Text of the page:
Since the COVID-19 shutdown, and with increasingly sunny days, more and more people are choosing to bike as a way to get around the city. As a result, a question I often get asked is, “why does my back hurt after biking?”. 

While there are many reasons why your back may hurt after biking, below is a list of common sources of cycling related back pain:

incorrect bike setup

Before even getting on a bike, it is essential that you have it set up to fit you!

Here are some tips for setting up your bike:

Bike frame size

      • When you straddle the centre or horizontal tube of the bike frame, you should have about one to two inches between the tube (or highest part of the tube if your tube is angled) and your crotch. 

Seat height 

    • Stand next to the seat, the top of it should be in line with your hips 
    • When you are seated on your bike, you should just be able to touch the ground. 
    • When you are cycling and your foot hits the bottom of your stroke (6 o’clock position) you should have a slight bend in your knee

Handlebar distance 

    • When you have your hand on the handlebars, you should be able to reach them comfortably while having a slight bend in your elbows

For more details on bike fitting, take a look at this link.

 

poor posture

When I cycle around the city or teach my weekly spin class, I often see people riding their bikes with an overly rounded lower back. Biking in this hunched forward position can lead to back pain. The problem with biking with poor posture is that it can irritate the muscles and joints in your low back. It is important to maintain a neutral posture when cycling so that our body can distribute weight more evenly, and move more efficiently.

So what is a “neutral posture”?

Neutral posture is maintaining the two natural curves of our spine. To maintain a neutral posture in your lower back, imagine your hips and pelvis are a bucket filled to the brim with water. Tipping your hips too far forward or too far backward will spill water from the bucket. Neutral spine is found when your bucket is tipped just a bit forward so that there is a slight curve in your lower back. This slight curve should be maintained when you sit on your bike saddle and have your hands on the handlebars with a slight bend in your elbows. To maintain a neutral posture of your upper back, keep your shoulders down and back when you have your hands on the handlebars. 

It is easy enough to say “keep a neutral posture”, but having the strength to do so while biking is another thing. This brings me to the next source of back pain from cycling: a weak core.

 

weak core

First off, we can loosely define the term “core” as the muscles found deep in our torso which help to stabilize our spine and pelvis.

When biking, your core needs to be able to support our back in a variety of positions. From biking on flat roads to climbing up steep hills, our core muscles need to have the strength and endurance to keep our spine in a neutral position. A strong core also helps stabilize our body so that we can use our legs more efficiently as we push into the pedals of our bicycle.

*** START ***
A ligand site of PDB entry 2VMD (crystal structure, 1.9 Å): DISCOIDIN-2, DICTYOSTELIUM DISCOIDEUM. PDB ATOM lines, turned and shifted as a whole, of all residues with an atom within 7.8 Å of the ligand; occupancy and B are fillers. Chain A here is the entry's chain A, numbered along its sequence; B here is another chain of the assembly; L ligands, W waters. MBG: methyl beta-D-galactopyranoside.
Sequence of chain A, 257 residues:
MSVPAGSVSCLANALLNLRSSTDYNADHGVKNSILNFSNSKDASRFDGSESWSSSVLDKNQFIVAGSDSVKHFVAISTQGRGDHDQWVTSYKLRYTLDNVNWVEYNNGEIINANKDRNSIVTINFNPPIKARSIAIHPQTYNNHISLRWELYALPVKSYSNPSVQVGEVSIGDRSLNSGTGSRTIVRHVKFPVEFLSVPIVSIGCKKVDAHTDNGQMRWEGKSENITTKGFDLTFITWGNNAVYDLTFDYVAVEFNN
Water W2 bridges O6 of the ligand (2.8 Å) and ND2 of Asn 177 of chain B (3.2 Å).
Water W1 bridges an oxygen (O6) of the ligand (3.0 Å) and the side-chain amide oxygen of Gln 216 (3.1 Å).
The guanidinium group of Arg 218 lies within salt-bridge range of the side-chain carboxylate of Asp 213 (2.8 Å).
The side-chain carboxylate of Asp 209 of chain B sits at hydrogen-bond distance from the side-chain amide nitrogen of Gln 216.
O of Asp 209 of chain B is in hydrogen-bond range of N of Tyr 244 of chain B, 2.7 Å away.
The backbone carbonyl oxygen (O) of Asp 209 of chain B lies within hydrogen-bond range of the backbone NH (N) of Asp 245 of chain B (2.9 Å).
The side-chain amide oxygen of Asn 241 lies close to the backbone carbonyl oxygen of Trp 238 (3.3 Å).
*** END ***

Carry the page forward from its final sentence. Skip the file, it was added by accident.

To turn on your core muscles when biking, try the following:

  • Visualize a wire gently tightening the area between your belly button and spine, and tighten those muscles accordingly
  • Imagine the muscles below your belly button are a seatbelt pressing across your hips, and pull those muscles into your body

What you shouldn’t do to turn on your core:

  • Hold your breath 
  • Squeezing your abdomen as if you are going to the bathroom

Because cycling is a repetitive movement that we do for a long period of time, it is easy to forget about your posture and gradually round your lower back. Be sure to always “check in” with your body while you ride to make sure you are keeping your neutral posture.

Now that you know how to turn on your core, you need to challenge it in positions that are more similar to biking. One great exercise to do this is bird dog:

 

Moving Visual of Bird Dog Excercise

For more ideas on core exercises that a good for reducing back pain from cycling, check out this link.

 

doing too much too soon

Another common mistake for new cyclists is doing too much too soon. I have had clients say “I rode my bike for the first time this year for four hours this weekend, why is my back sore?”. Like starting any new exercise or workout, you have to start small and increase difficulty over time. It can take our body at least two weeks to adapt to the demands of a new activity. 

As a general rule of thumb, increase your weekly cycling distance or time by no more than 25% each week.

 Final Thoughts

Having back pain after biking is common in both the beginner and experienced cyclist. Ensuring that your bike is the right size and properly setup is the first step in reducing back pain (or any other pain for that matter). Like our bicycles, our bodies need to be properly set up. We can do this by making sure that we bike with good posture and have the strength to hold that posture. Lastly, like any new sport or activity, take it slow and steady! 

If your back pain persists, please book in for a thorough assessment with one of our experienced Physiotherapists. We strive to get you back on your bike and doing the things you love to do so that you can keep #amovementlifestyle!

Written by: Sean Lee, Registered Physiotherapist
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